Between the Jacobite right and the Government left sat the turf-built Leanach enclosure. Barrel’s regiment on the far left of the Government line formed across the mouth of this enclosure though some distance to the east of it. The right wing of the Jacobite charge passed through the enclosure, which was probably a denuded feature by the time of the battle. The moor on the northern part of the battlefield, in front of the Jacobite left, was wetter ground than to the south, so much so that the Jacobites charging here were unable to close with the Government right in contrast to the situation on the left where fierce hand-to-hand fighting took place.

The enclosures to the north (Culloden Parks) and south (Culwhiniac) played an important role in the battle as the Jacobite army anchored its left and right  flanks respectively upon them. The Government dragoons also passed through breaches made in the walls of the Culwhiniac enclosure, while the Campbells positioned themselves behind its northern wall to deliver fire into the Jacobite flank. The enclosures were demolished in the 1840s but a walkover survey in 2005 identified the possible foundation courses of both, which in the case of the Culwhiniac enclosure corresponded to a modern field boundary.

Other aspects of the Culwhiniac enclosure may also have survived from the  time of the battle. For instance, a gate in the eastern side of the modern fence line, which correspond to the line of the earlier wall, appears to represent the point at which the Campbells breached the wall in order to allow passage for the dragoons through the enclosure, as it corresponds with the location of the breach on contemporary maps and written accounts of the event.

Topographic survey across the core of the battlefield area identified subtle undulations in the terrain, which may have served to partially shield the Jacobites on the right and centre, while their absence on the left may explain the failure of Jacobites on that side to close with the enemy during the charge.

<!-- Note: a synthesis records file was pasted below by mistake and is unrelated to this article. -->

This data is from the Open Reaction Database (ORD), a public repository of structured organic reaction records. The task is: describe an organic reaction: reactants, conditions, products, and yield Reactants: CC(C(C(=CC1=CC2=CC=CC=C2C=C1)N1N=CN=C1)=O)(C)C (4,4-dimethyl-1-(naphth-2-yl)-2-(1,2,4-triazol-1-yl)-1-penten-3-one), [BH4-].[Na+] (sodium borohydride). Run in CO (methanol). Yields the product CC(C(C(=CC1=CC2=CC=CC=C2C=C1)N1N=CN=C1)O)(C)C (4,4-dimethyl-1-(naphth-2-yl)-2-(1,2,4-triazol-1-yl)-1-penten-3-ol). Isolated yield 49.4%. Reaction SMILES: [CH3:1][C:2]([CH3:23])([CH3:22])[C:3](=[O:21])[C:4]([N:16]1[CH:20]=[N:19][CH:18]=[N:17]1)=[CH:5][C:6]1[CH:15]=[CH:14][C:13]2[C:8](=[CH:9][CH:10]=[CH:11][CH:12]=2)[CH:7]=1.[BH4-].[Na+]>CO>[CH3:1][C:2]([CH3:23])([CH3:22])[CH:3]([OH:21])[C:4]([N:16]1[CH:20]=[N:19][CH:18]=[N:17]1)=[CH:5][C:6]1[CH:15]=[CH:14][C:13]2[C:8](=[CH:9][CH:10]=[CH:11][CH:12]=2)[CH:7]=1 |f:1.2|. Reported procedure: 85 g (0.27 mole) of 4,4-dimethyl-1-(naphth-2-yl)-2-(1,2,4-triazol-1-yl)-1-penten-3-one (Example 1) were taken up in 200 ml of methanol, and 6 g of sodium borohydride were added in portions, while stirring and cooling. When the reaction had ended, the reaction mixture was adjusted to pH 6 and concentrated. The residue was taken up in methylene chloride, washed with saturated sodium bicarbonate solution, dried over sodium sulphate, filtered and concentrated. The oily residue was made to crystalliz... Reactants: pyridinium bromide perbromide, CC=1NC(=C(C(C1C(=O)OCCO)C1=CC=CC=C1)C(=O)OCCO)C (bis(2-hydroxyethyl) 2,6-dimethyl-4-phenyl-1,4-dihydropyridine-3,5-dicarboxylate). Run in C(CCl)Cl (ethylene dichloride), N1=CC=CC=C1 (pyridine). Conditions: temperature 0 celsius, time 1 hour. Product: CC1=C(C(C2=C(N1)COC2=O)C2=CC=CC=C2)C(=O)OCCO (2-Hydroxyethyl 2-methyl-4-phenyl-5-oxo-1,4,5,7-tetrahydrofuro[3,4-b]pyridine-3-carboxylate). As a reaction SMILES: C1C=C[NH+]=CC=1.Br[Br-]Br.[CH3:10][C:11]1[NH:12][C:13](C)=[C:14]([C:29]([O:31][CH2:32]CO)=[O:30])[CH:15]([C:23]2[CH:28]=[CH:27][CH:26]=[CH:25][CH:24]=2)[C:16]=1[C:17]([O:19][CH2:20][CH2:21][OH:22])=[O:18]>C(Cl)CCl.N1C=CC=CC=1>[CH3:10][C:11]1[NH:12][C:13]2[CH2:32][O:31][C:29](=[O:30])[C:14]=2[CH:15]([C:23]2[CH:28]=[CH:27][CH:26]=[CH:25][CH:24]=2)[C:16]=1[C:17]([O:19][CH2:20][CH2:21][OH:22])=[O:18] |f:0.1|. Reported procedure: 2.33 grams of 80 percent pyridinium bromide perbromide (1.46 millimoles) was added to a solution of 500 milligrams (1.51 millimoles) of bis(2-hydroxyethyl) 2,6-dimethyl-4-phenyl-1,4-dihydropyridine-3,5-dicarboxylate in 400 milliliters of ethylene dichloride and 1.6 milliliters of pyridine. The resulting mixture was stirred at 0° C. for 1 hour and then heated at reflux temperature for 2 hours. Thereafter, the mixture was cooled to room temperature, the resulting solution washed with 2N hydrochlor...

The battle was fought on partially open moorland situated on the crest of a broad sandstone ridge which ran from east to west between Nairn and Inverness. The moor is located on gently sloping ground at the base of the Monadhliath mountains. The subtly undulating terrain of the boggy moor which played a key role in the battle is well-preserved and the centre of the battlefield is today occupied by a mosaic of gorse and heather, with pools of standing water and streams giving some impression of the wet conditions that prevailed on the ground at the time of the battle.

Cultural Association

There is little doubt that Culloden is one of the most emotive battles to have been fought in the UK. It is inextricably linked with the romantic image of Bonnie Prince Charlie and the Highland Jacobites. The battlefield is one of the most popular heritage tourist destinations in the Highlands of Scotland and has become almost a place of pilgrimage for ex-patriot Scots and other members of the Scottish Diaspora from places such as USA, Canada and Australia, especially those with Highland ancestry.

The greatest focus for modern visitors is undoubtedly the Clan Cemetery. The site continues to be a place of great importance to clan associations and groups such as the White Cockade society. There are, however, popular misconceptions about the battle, among them being that all the Jacobites were Highlanders and that it was a battle between the Scottish and English rather than part of a civil war played out against the backdrop of the pan-European War of Austrian Succession.

The battle has featured prominently in literature, art and other media throughout the passage of time since the battle. The most famous painting of the battle titled ‘An incident in the Rebellion of 1745’ by French artist David Morier was painted soon after the battle and shows the Government and Jacobite troops in close combat. The battle and its aftermath has featured in popular culture through film, such as Michael Caine’s adaptation of Robert Louis Stevenson’s Kidnapped (1971) and television, such as the groundbreaking 1964 BBC docudrama Culloden, based on the popular book Culloden by John Prebble (1961) and an episode of Doctor Who (1966).

The NTS has owned and maintained parts of the battlefield since 1945. A purpose-built visitor centre was constructed in 1970 and the Trust embarked on a conservation programme which has succeeded in re-routing the road away from the Clan Cemetery and removing areas of forestry. Further land has been purchased to prevent the sale of parts of the battlefield for housing developments and the current aim of the Trust is to return much of the battlefield to its appearance in 1746.